However, the rules make it clear that this leniency policy does not apply to the organizers and promoters of monopoly agreements, nor do they apply to undertakings who coerce other parties to engage in a monopoly agreement. To enjoy waived or reduced penalties, the relevant undertakings must also provide the SAIC or NDRC with important evidence to help with their investigation and determination of a case.

What further information can we expect in relation to the Monopoly Agreement Prohibition?

In our first client alert in this series, we noted that the SAIC is reported to be working on implementation rules specifically explaining how relevant AML prohibitions will be applied in relation to cases involving significant intellectual property matters.

Although these rules are likely to be most instructive in relation to the AML prohibition regarding abuse of a dominant position, it is also hoped they will clarify certain issues relating to the Monopoly Agreement Prohibition. For example, Article 13(iv) of the AML provides that an agreement between competitors that restricts the purchase of new technology or new facilities, or the development of new technology of new products, is a prohibited monopoly agreement. The broad wording of this horizontal monopoly agreement example has raised concerns, as it could potentially be applied to a wide array of arrangements not typically deemed anticompetitive in other jurisdictions. An example is technology and intellectual property licence agreements, which often include field-of-use restrictions.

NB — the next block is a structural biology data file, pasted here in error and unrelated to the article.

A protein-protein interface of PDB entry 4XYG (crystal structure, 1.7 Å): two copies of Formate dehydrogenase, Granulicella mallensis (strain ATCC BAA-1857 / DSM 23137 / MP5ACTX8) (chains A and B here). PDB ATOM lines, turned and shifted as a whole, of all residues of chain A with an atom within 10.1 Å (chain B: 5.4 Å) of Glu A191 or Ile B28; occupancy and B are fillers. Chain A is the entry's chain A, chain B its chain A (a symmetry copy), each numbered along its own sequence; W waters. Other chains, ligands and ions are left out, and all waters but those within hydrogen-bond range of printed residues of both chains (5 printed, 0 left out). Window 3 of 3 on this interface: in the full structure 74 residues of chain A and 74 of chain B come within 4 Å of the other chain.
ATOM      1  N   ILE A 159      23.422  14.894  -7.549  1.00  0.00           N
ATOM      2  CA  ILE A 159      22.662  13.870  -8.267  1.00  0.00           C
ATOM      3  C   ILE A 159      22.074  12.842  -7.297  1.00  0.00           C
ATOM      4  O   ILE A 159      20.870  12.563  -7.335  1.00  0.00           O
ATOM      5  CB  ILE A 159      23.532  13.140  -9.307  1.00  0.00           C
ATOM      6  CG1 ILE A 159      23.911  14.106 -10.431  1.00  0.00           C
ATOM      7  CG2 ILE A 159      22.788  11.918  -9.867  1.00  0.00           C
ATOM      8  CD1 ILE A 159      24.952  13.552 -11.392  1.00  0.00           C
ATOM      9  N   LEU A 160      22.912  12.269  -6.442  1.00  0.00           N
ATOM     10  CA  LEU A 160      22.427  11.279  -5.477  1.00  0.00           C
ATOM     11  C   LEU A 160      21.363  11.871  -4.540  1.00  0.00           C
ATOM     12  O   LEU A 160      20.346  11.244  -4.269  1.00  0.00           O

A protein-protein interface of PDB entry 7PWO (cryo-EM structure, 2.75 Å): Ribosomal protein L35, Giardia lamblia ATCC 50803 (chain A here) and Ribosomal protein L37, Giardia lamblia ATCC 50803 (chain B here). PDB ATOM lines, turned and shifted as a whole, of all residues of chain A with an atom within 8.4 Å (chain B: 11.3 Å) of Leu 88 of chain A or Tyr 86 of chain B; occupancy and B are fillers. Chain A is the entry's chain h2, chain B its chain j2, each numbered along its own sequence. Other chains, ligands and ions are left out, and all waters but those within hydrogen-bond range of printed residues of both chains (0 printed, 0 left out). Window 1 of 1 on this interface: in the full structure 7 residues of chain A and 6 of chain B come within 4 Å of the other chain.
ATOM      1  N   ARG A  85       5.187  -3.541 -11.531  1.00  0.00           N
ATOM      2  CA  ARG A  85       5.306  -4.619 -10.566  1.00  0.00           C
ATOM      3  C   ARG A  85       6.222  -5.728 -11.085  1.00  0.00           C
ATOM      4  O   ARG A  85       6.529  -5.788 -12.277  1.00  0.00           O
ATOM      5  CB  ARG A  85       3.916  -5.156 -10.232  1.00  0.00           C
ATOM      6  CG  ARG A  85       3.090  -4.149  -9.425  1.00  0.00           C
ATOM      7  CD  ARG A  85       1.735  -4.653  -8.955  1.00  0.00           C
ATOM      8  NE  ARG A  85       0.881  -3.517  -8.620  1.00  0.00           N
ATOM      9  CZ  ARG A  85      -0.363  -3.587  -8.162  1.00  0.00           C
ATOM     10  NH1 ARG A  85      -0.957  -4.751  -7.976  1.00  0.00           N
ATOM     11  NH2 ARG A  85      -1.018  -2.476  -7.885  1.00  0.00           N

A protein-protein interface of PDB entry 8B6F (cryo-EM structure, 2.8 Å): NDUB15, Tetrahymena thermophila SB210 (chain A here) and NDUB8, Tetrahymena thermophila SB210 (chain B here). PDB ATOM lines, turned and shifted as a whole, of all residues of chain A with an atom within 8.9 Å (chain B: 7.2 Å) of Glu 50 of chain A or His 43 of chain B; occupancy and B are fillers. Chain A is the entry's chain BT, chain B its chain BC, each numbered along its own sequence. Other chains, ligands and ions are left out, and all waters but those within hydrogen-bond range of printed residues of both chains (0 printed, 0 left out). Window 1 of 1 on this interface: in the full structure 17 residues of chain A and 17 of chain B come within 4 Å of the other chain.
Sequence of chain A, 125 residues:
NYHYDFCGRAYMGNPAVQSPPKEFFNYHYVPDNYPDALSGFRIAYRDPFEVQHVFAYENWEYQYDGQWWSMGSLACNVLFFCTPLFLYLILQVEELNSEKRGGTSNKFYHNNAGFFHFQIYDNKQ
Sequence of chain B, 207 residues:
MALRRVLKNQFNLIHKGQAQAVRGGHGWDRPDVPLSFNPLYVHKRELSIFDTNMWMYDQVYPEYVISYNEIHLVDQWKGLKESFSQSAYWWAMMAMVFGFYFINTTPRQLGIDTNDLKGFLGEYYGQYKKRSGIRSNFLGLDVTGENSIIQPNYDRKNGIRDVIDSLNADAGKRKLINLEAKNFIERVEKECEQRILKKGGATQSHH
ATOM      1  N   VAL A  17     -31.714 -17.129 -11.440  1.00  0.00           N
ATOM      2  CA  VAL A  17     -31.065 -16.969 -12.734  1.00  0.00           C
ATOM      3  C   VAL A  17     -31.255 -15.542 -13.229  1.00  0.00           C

Accordingly, it is hoped that further guidance on this issue will be provided by the forthcoming implementation rules concerning intellectual property .

Focus your compliance endeavours

As noted in our first client alert in this series, it appears that both the SAIC and NDRC are holding back from active enforcement of the AML's behavioural prohibitions while relevant implementation rules and associated guidance notes are developed. However, as finalisation of these documents is likely to occur in the coming months, and China's courts remain free to hear private actions in this area in the interim (although they appear reluctant to do so), it will be prudent for businesses with operations or sales in China to take steps now to maximise their prospects of compliance.